Georgian bowlers become Grizzlies
January 30, 2020

It took Lee Anne Wilkins almost five years to bring a 10-pin bowling program to Canada and then she got approval to start Canada’s first collegiate bowling program at Georgian in 2015. Since the team’s first season in September 2016, they’ve been the only college bowling team in the country.

She understands, firsthand, the value of having a collegiate bowling team in Canada, and how it can help student-athletes become professional bowlers, because the next step after the college level is becoming a pro.

“My son went to school at Urbana University in Ohio on a bowling scholarship – I ended up being a recruiter for them, but I wanted to keep our student-athletes on Canadian soil while reaping the benefits of competing at the collegiate level,” says Lee Anne, who is the bowling program co-ordinator. “My son is now a pro bowler and travels the world.”

Led by head coach John Fallis, the club sport team known as the ‘Kodiaks’ has moved forward in keeping with branding at Georgian with the moniker, ‘Georgian Grizzlies.’ They’ve done remarkably well in such a short time. In their first year, they captured a first-place victory at the Black Squirrel tournament in Kent, Ohio, and made sectionals. Along with several second-place, one third-place and one fourth-place finish since then, they also made sectionals in 2017 and 2018, and are on track to make sectionals again for the 2019-20 season.

The team competes in up to 10 college tournaments a season throughout the U.S. Smaller, tier II tournaments are as close as possible in the first half to avoid bad weather, but the larger, tier I tournaments are held in Las Vegas and Indianapolis.

Team members must be enrolled at Georgian and/or Lakehead-Georgian, and carry a minimum of 12 credit hours. They must also be in good standing and maintain a minimum 2.0 GPA to compete on the team. The team is always looking for student-athletes dedicated to 10-pin bowling, and hold tryouts during the first two weeks of September.

We connected with co-captains, Joshua Bautista, a student in the Fitness and Health Promotion program, and Madisyn Lyon, a student in the Automotive Business program, to ask them about their bowling experiences.

Guy bowling
Joshua Bautista

Group of bowlers
The Georgian Grizzlies bowling team: Back row, left to right: Will Lyon, Zek Ardizzon, Riley Pellerito Middle row, left to right: Lee Anne Wilkins, Madisyn Lyon, Joshua Bautista, Coach John Fallis
Front row, left to right: Jakob Wiskowski and Josh Woolley

How did you discover bowling and how long have you been doing it?

Joshua: I’ve been bowling for 13 years and I discovered bowling during a field trip to our local bowling alley during Grade 2. Since then, I became accustomed to going bowling with my mother.

Madisyn: I discovered bowling because it’s been in my family since I was born. My parents bowled 5 pin and my grandfather bowled 10 pin. When my grandfather passed, my brother and dad bowled in a 10-pin league and I found it fun. So at the age of 11, I joined a league and started in tournaments.

What do you like about bowling for the Georgian team?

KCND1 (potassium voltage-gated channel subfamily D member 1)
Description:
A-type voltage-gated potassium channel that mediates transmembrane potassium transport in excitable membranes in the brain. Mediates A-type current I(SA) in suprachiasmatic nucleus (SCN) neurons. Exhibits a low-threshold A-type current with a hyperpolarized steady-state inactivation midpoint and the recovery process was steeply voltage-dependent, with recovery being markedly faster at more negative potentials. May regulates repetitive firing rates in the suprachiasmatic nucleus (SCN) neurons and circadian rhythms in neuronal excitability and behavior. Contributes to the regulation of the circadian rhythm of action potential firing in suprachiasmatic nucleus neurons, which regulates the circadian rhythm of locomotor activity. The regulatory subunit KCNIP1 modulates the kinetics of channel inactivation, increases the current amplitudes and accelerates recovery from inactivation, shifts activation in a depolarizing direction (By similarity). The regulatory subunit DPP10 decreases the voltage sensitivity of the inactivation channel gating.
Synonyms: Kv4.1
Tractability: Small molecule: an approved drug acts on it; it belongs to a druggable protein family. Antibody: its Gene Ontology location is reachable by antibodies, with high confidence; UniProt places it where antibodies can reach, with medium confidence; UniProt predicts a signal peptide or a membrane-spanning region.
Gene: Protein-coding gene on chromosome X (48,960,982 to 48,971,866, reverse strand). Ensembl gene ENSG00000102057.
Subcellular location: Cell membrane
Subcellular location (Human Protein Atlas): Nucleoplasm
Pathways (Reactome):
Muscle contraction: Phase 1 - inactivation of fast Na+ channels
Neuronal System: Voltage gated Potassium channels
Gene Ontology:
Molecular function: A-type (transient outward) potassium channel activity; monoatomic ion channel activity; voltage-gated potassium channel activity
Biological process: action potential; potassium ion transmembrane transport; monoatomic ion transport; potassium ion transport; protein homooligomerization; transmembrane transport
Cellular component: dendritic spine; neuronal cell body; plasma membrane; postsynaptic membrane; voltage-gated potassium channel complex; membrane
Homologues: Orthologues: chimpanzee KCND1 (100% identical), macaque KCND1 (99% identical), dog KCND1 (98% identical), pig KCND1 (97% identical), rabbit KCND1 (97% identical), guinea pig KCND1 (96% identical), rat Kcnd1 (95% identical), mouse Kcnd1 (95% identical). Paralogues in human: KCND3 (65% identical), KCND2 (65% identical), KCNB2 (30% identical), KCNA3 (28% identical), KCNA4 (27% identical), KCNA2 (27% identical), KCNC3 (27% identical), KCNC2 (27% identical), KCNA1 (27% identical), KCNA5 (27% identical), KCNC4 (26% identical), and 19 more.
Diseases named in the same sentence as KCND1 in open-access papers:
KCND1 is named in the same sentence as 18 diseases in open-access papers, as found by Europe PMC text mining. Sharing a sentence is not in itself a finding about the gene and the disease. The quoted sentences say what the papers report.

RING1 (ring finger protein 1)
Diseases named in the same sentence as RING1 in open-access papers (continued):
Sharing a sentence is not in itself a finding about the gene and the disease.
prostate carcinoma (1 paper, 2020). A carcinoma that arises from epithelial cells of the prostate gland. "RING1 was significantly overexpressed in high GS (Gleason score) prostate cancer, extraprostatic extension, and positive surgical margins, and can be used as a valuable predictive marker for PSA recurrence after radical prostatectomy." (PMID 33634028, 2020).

Joshua: What I love about Georgian and its bowling team is that we get to travel far. Georgian is the only collegiate bowling team in Canada, which means all our competitions are in the U.S.

Madisyn: The Georgian team has allowed me to follow my dream of college bowling while continuing in my field of study. The best part is we don’t act like a team, we act like a family.

Can you share a memorable success?

Joshua: My most memorable moment was when I finished in the top five junior bowlers, by two points, to make Team Canada Bowling in 2016.

Madisyn: I’m lucky enough to say I was on the team the first year we were actually considered a team. A memorable success would be walking into the bowling centre at our very first tournament – that feeling of ‘wow this is actually true.’

How do you find time to travel all over and still maintain good grades?

Joshua: Because we travel to up to 10 tournaments, I make sure to schedule my time for bowling and school evenly so I can also maintain my good grades.

Madisyn: I’m not going to lie, it’s tough. But if you’re dedicated enough you will make it happen. We have long drives to tournaments where we choose to study to make the time pass, as well as spare time in hotels where we can all help each other with homework.

How has bowling helped you in life?

Joshua: In my life bowling has taught me the lesson of self-discipline, where in order to reach your dreams, it takes the discipline of putting as much time and effort toward your dream until you’re there!

Madisyn: Bowling has made me the person I am today. Without Canadian college bowling I didn’t see myself at Georgian. Bowling has given me a chance to excel as an individual. I went from a shy girl with little friends to someone very outgoing. I’ve now made several friends all across the USA. I’m lucky to say bowling influences me as a person and I’m excited to see where it takes me.

Female bowler looking at camera
Madisyn Lyon

Bowling pins breaking apart
Male bowler holding two balls above shoulders
Zek Ardizzon

Male bowling
Will Lyon

Male bowling
Zek Ardizzon bowls while coach John Fallis looks on.

Bowling activity
Joshua Bautista